‘The Missionary doctor not only became a champion of Manifest Destiny but did so with his eyes open to the potentially catastrophic consequences–for the Cayuses and for himself.’ — Murder at the Mission by Blaine Harden

June 1, 2021 at 4:51 pm (History)

For a book that purports to belong in the True Crime genre, Murder at the Mission is unusual. To begin with, the murders happen very early on in the narrative; from the outset, there is no doubt as to the perpetrators. The remainder of the story concerns the use and abuse of an historical incident, providing a vivid illustration of the ease with which disinformation could be spread across a vast distance, way before the advent of social media.

The chief dramatic personae:

Narcissa Prentiss Whitman and Dr. Marcus Whitman

 

Henry Spalding

All three were missionaries, come to Oregon in 1836 to convert the Native Americans, specifically those of two tribes:

Nez Perce

 

The Cayuse, astride their famous ponies

Before too much time went by, Marcus Whitman’s work devolved from Christianizing the Indians to facilitating the settlement of Oregon by Easterners and immigrants. As their rightful claim to the land was subverted over and over again, the Cayuse people became increasingly angry and resentful. Then a measles epidemic ravaged the area, often proving fatal to Native Americans and White settlers alike.

The Cayuse held the missionaries responsible for all of these evils. They had, finally, had enough.

This is not to say that their slaughter of the Whitmans was in any way justified. But they considered themselves to have been provoked beyond reason and thus impelled to act.

(It is worth remembering that Oregon was not even a Territory in the 1830s – it was a settlement, and one both jointly owned and disputed with the British, at that.  It became a U.S. Territory in 1848, and finally a State in 1859.)

As I stated at the outset, the tragic story of the killings is told very soon after the book commences, The mystery is not about who was responsible for the carnage. That was known almost immediately afterwards. Rather, the remainder of the narrative concerns a rather amazing journey undertaken by Marcus Whitman not long before his demise. The purpose of the journey…well, let’s say  that the purpose of the journey was vigorously disputed.

Meanwhile, Blaine Harden gives us a deep, hard look into the hearts and minds of the missionaries. It is a fascinating depiction. And at times an enraging one. And as I headed toward the fraught conclusion of this tale, I could not help pondering the central question…What on Earth were they thinking??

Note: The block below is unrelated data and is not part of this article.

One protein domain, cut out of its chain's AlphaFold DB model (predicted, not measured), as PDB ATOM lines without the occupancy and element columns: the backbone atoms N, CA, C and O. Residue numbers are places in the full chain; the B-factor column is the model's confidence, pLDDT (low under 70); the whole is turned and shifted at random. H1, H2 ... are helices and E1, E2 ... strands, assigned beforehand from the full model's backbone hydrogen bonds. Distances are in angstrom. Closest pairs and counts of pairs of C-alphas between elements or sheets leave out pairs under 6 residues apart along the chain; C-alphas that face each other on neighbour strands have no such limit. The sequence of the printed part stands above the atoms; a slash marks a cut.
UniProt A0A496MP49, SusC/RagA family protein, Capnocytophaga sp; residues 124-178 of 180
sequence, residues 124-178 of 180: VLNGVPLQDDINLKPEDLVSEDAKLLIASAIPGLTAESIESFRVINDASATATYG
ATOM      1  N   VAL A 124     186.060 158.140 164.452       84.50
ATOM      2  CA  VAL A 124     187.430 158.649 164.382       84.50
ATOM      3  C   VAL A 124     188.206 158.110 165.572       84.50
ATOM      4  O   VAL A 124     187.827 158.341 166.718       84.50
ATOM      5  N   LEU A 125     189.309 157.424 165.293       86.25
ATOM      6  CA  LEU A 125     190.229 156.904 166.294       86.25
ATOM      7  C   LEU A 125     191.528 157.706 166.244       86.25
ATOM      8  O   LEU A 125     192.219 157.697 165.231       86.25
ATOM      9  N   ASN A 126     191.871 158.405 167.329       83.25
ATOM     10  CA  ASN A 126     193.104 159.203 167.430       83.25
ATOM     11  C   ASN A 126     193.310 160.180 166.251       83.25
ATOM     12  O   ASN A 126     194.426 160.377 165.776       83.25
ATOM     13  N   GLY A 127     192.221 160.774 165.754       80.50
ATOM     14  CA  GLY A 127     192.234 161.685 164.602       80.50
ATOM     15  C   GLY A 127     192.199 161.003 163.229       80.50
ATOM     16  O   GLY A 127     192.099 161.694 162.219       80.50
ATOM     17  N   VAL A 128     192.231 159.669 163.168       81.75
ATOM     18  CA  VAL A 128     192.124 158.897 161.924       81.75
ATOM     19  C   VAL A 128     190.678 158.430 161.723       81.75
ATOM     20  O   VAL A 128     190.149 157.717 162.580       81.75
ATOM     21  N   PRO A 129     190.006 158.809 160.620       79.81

The American missionaries demanded more than just religious conversion. Assuming that their way of life was superior in every way to the centuries-old spiritual beliefs and cultural practices of Indians, they sought to transform the “copies of their white neighbors.”
To that end, the missionaries insisted that the Indians learn English, cut their hair, wear white people’s clothes, forsake collective ownership of land, accept private property, settle down as  farmers, embrace “hard work,” learn to plow, and raise row crops–all the while obeying the Ten Commandments, and renouncing polygamy, drinking, gambling, dancing, and horse racing.

Don’t know about you, but I don’t know many people who could live like that, whatever their ethnicity.

And what, pray tell, were they supposed to do for fun?

There is plenty of material in Murder at the Mission concerning the treatment of Native Americans that was meted out by their White counterparts. It is an appalling record of deliberate injustice – ‘If you have tears, prepare to shed them now.’

Blaine Harden demystifies these matters with a sense of quiet outrage. He is a native of Washington State, so truth telling in this aspect obviously carries great weight with him.

This is an amazing, illuminating, and ultimately heartbreaking story.

 

 

Leave a Reply

Fill in your details below or click an icon to log in:

WordPress.com Logo

You are commenting using your WordPress.com account. Log Out /  Change )

Twitter picture

You are commenting using your Twitter account. Log Out /  Change )

Facebook photo

You are commenting using your Facebook account. Log Out /  Change )

Connecting to %s

%d bloggers like this: